Ferdinand Barbedienne (d. 1892) began his Parisian foundry in 1839, eventually becoming one of the most active and distinguished bronziers of the 19th century. Although trained as a wallpaper manufacturer, in 1838 he changed his profession to become a fondeur in partnership with Achilles Collas (d. 1859). The Barbedienne workshops were equipped to perform bronze reduction, fine metal cutting, bronze mounting, marble work, turning, enamel decoration and crystal engraving. The firm was celebrated for bronze editions, but also produced decorative objects in styles that reflected the various exotic and revival trends popular at the time. Their work was shown to wide acclaim at all of the major international exhibitions during the second half of the 19th century. After Ferdinand's death in 1892, the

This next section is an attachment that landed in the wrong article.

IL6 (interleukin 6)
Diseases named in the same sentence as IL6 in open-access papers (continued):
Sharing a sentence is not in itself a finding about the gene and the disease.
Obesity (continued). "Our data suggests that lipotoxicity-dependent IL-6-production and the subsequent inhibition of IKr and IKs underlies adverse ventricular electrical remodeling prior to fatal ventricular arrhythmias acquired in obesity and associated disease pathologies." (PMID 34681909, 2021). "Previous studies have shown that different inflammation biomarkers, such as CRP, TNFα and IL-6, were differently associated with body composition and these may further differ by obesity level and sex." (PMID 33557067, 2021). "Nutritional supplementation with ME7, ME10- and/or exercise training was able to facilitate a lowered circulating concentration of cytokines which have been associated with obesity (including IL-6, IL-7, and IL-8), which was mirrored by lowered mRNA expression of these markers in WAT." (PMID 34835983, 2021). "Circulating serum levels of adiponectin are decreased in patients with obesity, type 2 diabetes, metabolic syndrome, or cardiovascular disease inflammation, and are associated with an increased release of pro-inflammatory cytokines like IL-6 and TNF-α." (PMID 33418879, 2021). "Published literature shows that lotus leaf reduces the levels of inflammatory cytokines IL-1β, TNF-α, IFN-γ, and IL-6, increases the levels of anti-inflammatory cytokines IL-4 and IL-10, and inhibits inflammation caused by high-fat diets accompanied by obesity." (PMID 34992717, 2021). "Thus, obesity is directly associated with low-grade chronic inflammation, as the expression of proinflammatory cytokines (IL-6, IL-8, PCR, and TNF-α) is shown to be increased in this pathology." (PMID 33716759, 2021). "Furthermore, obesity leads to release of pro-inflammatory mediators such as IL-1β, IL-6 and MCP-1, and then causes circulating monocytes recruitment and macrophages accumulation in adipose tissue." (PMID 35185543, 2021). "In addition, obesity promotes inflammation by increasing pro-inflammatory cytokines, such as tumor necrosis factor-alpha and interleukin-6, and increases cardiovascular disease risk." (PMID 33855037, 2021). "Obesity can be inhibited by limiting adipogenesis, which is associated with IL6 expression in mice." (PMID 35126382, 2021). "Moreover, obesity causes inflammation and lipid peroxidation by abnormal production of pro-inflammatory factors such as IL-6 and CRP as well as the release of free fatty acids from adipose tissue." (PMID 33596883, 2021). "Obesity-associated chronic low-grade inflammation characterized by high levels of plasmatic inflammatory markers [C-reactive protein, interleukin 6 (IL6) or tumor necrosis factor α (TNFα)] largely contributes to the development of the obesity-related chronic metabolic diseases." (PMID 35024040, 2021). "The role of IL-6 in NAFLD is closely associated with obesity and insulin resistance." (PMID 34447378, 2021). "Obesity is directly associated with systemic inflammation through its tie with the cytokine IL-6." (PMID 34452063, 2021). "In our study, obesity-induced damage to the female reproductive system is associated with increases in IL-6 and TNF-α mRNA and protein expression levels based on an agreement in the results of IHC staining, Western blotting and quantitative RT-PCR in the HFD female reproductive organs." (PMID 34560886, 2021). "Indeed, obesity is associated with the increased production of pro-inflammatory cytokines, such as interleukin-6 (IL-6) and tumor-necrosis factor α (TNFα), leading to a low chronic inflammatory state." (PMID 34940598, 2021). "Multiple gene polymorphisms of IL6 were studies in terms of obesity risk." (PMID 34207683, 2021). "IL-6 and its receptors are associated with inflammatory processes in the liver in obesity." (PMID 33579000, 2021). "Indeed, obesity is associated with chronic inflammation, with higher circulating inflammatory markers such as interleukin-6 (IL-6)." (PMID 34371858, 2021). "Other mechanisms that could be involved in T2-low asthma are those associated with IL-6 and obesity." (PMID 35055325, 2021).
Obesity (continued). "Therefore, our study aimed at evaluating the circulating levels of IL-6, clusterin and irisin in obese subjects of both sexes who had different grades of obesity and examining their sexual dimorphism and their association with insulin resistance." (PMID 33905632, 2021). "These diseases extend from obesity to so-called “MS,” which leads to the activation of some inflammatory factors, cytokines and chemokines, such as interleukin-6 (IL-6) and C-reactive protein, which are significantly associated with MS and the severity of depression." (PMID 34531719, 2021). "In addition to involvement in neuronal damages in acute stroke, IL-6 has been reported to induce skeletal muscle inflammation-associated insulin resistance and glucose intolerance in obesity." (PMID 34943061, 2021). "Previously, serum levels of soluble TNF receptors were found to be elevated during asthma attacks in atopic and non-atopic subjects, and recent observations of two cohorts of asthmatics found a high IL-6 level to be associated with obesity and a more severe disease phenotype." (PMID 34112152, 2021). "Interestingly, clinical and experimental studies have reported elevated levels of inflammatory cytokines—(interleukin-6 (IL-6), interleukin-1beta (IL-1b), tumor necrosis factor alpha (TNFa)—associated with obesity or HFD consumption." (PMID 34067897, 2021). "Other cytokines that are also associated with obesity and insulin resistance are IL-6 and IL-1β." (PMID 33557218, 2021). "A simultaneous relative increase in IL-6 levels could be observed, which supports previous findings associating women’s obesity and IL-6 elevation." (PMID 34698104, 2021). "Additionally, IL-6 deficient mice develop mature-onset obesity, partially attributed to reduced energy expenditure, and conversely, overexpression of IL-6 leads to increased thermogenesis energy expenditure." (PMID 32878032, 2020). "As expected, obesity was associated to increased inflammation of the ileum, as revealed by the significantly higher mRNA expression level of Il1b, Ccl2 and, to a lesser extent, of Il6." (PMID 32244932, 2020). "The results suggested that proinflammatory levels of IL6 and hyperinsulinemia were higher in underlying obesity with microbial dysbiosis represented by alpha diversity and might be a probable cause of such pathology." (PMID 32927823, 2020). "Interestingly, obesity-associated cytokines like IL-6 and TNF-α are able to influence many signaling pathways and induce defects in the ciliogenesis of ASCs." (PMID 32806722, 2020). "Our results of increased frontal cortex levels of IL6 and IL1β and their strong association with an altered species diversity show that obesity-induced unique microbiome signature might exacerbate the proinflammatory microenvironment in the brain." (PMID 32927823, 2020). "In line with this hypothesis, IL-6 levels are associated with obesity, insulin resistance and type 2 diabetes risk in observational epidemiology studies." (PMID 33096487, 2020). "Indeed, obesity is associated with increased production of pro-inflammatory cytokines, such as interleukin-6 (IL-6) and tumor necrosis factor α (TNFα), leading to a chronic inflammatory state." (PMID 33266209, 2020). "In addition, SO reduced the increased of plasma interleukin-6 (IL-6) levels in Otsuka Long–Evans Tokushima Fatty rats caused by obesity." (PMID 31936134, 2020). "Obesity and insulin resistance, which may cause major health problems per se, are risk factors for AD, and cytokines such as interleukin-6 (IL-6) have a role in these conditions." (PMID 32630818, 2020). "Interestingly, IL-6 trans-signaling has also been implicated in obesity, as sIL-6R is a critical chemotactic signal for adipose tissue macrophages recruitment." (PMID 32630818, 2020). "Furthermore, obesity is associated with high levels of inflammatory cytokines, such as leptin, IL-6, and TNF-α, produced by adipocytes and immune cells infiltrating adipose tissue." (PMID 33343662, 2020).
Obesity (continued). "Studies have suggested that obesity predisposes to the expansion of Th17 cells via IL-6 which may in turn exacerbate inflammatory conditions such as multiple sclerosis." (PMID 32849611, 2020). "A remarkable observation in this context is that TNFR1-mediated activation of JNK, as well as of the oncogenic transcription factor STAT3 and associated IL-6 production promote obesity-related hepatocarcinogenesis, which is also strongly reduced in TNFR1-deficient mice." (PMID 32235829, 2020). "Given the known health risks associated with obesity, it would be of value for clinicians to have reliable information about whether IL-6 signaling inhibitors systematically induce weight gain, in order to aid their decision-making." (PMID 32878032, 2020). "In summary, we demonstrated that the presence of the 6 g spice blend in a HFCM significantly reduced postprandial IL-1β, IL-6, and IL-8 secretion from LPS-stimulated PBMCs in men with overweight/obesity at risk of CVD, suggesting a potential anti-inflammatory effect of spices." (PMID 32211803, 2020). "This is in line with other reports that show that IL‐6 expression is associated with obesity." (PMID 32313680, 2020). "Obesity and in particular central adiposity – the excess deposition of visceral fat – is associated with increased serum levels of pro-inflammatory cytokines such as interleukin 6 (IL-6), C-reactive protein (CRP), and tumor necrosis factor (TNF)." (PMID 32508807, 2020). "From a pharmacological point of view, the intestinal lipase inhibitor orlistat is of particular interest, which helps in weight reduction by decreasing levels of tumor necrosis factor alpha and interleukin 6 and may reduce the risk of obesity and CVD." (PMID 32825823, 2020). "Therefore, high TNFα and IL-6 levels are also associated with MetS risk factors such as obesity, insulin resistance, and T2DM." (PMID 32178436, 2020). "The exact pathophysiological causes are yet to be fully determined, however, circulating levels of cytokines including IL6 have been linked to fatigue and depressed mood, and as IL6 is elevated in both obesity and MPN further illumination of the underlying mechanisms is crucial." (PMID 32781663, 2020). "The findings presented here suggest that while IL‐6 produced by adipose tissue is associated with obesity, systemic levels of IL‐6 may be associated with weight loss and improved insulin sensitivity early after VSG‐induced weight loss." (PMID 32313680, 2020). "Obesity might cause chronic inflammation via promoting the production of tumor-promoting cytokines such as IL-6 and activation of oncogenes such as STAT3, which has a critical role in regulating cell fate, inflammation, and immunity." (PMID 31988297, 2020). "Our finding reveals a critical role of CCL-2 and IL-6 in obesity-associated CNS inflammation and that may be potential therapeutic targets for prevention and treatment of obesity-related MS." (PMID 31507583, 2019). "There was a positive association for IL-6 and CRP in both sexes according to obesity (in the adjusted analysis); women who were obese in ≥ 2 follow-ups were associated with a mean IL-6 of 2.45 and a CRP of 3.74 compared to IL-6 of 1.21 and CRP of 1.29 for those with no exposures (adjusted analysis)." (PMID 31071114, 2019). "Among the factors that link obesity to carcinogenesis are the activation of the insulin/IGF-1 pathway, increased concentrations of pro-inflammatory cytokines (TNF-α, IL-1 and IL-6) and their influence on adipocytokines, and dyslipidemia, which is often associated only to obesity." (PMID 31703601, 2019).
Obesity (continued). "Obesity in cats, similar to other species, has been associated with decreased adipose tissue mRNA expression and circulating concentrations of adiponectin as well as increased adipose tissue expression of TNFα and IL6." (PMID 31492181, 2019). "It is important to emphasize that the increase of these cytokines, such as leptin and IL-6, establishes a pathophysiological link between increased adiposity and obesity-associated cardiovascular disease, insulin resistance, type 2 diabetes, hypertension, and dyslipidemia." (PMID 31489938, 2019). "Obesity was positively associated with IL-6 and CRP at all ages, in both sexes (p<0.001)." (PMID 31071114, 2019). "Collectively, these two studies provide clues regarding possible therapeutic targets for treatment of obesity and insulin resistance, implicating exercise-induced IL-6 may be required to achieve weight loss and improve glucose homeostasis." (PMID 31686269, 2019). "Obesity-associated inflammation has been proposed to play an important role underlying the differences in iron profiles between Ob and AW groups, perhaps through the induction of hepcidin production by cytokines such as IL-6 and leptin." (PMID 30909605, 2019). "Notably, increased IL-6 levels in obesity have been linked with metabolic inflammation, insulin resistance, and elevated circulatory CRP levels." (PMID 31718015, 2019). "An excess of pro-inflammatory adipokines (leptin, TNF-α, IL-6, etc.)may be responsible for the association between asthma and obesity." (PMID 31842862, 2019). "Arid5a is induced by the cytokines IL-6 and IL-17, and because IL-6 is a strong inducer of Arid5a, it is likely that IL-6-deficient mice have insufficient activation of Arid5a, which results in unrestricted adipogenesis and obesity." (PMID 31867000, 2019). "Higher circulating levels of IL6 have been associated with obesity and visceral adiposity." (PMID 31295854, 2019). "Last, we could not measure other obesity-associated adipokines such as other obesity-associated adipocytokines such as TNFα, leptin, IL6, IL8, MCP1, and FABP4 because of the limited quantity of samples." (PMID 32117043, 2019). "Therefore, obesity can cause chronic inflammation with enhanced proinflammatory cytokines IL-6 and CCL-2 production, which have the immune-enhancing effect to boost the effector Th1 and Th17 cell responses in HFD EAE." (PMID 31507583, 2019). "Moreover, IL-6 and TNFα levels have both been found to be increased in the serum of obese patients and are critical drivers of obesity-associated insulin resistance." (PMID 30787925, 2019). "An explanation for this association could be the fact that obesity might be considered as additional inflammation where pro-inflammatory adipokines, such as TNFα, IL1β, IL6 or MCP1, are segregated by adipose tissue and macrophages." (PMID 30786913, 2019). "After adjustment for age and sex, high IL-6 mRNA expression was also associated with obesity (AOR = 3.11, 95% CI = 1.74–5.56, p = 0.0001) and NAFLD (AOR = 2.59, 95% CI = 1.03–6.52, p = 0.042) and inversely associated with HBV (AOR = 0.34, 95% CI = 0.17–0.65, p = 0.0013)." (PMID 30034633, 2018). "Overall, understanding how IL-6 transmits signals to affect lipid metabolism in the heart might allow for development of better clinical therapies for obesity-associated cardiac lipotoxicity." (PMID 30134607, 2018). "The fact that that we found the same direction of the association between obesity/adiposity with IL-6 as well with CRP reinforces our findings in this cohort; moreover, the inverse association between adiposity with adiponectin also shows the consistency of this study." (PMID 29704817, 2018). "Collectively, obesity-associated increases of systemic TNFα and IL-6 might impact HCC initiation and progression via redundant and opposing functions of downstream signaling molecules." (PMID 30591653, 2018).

wide acclaim at all of the major international exhibitions during the second half of the 19th century. After Ferdinand's death in 1892, the business was taken over by his nephew, Leblanc-Barbedienne, and continued production until 1953.
For a pair of large cloisonné-enamelled baluster vases with chinoiserie mounts by Barbedienne, see Christie's London, 16 November 1999, lot 403.